The concept of African identity should inform Life Orientation classes. For example, the idea of gender was not an African concept. It was effectively tribalised into the African psyche by colonial powers. Kamau Muiga notes how “African social lives were also characterised by a diversity of sexual expression that found outlets outside the institution of heterosexuals marriage”. Cultural practices and tribal identity were rewired and “corrected” by conservative customary laws brought in by colonialists. The end result was ardent homophobia and gender-unequal practices where men became dominant. if there is a need to “decolonise” one’s mind, it would seem prudent then to teach African culture that isn’t sullied by archaic and colonial influences.

Holistic approaches on the issue of consent have shown very positive results in addressing sexual violence issues in universities in Ireland. These programmes can be refined and incorporated into school CSE curricula showing young people their rights on physical contact. Going further than consent, young men in secondary school can be taught about the importance of feminism and how movements like #MeToo and #TotalShutdown can fight against sexual violence, toxic masculinity and gender inequality. Engaging young men on these issues can show the hardships women face in daily life as well as the intersectionality between love, compassion and respect with improved mental health and relationship outcomes.

The benefits of children and young adults learning about empathy, emotions, anxiety, mental health, recognising anxiety in others, and much more cannot be overstated. There is a clear crisis in young people experiencing mental health challenges, with many unable or unwilling to talk about it, much to the detriment of their personal well-being.

Mental illnesses are deeply complex, but we can better inform children and young adults to recognise damaging feelings in themselves and others as well as teaching them mechanisms on how to mitigate effects and access professional care.

With many people having been raised without adequate sex education or taught the importance of mental health values, it can be exacerbated by addictive traits in technology and social media. Those who use technology as an escape to depression, anxiety or anger can be unaware of the further damage it may cause and place them in a dangerous cycle of dependency.

The use of pornography has normalised many young men’s sexual expectations, increasing the risk of toxic and possibly abusive relationships. There are also links between depression and pornography. Pornography is being accessed during youth and children’s most formative years when they are most vulnerable to develop mental health issues and addictive traits.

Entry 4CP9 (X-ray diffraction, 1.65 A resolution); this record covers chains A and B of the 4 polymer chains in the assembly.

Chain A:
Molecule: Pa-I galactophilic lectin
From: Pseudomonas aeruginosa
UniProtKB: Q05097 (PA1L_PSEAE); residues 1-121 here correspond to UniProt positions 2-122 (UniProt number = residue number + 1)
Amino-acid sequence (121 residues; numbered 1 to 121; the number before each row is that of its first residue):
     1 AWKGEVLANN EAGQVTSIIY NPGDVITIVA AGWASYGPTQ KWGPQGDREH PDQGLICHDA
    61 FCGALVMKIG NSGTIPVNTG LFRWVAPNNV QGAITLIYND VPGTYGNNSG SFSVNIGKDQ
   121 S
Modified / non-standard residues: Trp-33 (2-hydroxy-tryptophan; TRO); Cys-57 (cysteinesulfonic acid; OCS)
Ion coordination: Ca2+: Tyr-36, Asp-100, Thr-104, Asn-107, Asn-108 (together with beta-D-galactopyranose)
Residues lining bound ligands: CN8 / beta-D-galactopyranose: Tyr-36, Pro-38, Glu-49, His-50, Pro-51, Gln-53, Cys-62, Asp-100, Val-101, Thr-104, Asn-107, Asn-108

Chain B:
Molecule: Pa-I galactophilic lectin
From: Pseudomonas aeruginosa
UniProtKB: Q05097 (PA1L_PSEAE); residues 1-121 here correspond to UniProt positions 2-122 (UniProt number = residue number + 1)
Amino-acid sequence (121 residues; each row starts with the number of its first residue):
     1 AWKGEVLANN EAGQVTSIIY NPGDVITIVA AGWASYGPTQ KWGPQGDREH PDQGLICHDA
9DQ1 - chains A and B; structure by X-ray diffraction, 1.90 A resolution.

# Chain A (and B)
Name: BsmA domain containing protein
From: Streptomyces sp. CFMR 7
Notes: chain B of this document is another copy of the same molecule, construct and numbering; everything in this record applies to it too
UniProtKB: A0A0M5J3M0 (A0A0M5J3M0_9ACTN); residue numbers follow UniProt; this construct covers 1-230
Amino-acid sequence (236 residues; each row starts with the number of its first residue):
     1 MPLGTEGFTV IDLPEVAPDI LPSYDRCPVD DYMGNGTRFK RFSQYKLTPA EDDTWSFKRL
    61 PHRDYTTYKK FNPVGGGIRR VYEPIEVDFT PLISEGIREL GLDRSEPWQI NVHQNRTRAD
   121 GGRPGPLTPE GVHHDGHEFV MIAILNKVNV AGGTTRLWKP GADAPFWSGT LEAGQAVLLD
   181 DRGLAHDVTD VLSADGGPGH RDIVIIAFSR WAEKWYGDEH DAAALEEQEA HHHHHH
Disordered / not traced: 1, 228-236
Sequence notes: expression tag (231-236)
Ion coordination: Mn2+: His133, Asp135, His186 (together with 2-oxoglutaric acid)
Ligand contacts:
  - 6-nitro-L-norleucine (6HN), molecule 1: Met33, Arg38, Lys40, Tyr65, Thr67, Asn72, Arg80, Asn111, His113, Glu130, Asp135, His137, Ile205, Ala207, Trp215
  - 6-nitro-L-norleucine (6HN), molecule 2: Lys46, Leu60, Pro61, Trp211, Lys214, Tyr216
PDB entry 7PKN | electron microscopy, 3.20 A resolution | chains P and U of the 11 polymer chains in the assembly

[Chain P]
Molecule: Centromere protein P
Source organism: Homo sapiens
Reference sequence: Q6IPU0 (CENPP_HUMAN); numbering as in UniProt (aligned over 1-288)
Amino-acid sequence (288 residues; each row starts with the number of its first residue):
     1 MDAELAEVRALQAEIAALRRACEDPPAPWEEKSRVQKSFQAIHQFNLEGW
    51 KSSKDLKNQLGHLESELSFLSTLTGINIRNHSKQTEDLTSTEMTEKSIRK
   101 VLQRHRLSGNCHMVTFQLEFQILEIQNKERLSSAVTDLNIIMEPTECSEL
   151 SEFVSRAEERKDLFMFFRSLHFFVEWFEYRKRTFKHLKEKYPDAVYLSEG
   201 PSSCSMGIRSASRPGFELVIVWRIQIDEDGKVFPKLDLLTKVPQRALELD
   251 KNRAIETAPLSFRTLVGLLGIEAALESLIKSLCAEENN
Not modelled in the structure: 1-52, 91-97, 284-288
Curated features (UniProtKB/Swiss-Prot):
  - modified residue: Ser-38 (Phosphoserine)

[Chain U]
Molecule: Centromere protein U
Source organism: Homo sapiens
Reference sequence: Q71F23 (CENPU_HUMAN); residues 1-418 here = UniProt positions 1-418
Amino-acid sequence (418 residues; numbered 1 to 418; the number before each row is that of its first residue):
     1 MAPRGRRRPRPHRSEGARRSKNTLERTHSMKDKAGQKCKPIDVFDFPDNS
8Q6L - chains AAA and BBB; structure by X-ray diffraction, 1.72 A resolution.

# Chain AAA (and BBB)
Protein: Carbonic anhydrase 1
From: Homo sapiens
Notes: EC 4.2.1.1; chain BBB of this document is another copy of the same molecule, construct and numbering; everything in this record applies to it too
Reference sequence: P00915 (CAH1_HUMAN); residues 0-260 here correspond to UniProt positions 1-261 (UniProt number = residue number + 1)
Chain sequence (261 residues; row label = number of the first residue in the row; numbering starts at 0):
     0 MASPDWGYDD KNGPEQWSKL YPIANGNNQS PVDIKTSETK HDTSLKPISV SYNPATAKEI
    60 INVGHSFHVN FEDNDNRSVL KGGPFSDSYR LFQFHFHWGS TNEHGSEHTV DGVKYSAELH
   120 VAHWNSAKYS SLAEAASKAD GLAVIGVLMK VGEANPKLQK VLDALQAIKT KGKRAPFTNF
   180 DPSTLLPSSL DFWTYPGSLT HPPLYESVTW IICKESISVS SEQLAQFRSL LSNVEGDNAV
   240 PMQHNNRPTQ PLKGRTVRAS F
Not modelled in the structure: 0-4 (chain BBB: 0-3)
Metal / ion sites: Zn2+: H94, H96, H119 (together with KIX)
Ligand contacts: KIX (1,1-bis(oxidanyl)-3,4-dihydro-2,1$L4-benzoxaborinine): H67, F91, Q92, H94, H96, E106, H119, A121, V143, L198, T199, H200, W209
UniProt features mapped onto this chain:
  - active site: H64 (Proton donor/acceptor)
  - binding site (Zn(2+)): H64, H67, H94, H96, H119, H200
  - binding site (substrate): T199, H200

Parents, carers and teachers who are not tech-savvy are oblivious to the unhealthy amount of time their children spend on devices and the content they are viewing. If thousands of adults can be indoctrinated by online material, children and young adults will surely face similar dilemmas when gaining access to misleading or harmful content.

We have not kept up with the exponential growth of technology and access to online social media platforms. More and more children are using smartphones and tablets, giving them access to platforms that we know can be highly addictive. There is a growing danger that we are subjecting our children to a future where it becomes normalised to use technology as a response to mental health issues that they don’t understand rather than speak to family, friends or professionals.

Women and girls, and in many cases, men and boys, continue to face sexual violence and/or harassment in their workplace, in their school, on the street and in their homes. Children are supposed to feel safe at school, yet some have been subjected to violent and damaging abuse by other students.

Many studies and movements have identified key trends on gender-based violence, all of which point to similar indicators such as culture, socio-economic issues, masculinities and many more. Education interventions have sought to address this issue through CSE and progressive life orientation-like programmes.

We must invest in our children and youth outside of normal subjects like Maths and English. With the right approach, we can foster an entire generation who fight for values like gender equality, improved mental health access, and inclusive ideals. A generation who can recognise in themselves and others when something is not right and seek help.

We have the ability to do this on a global scale. Let us all contribute to a future where no child will be too scared to say how they feel. DM

Cormac Smith is a research and advocacy officer at the Southern African Liaison Office (SALO). He writes in his personal capacity.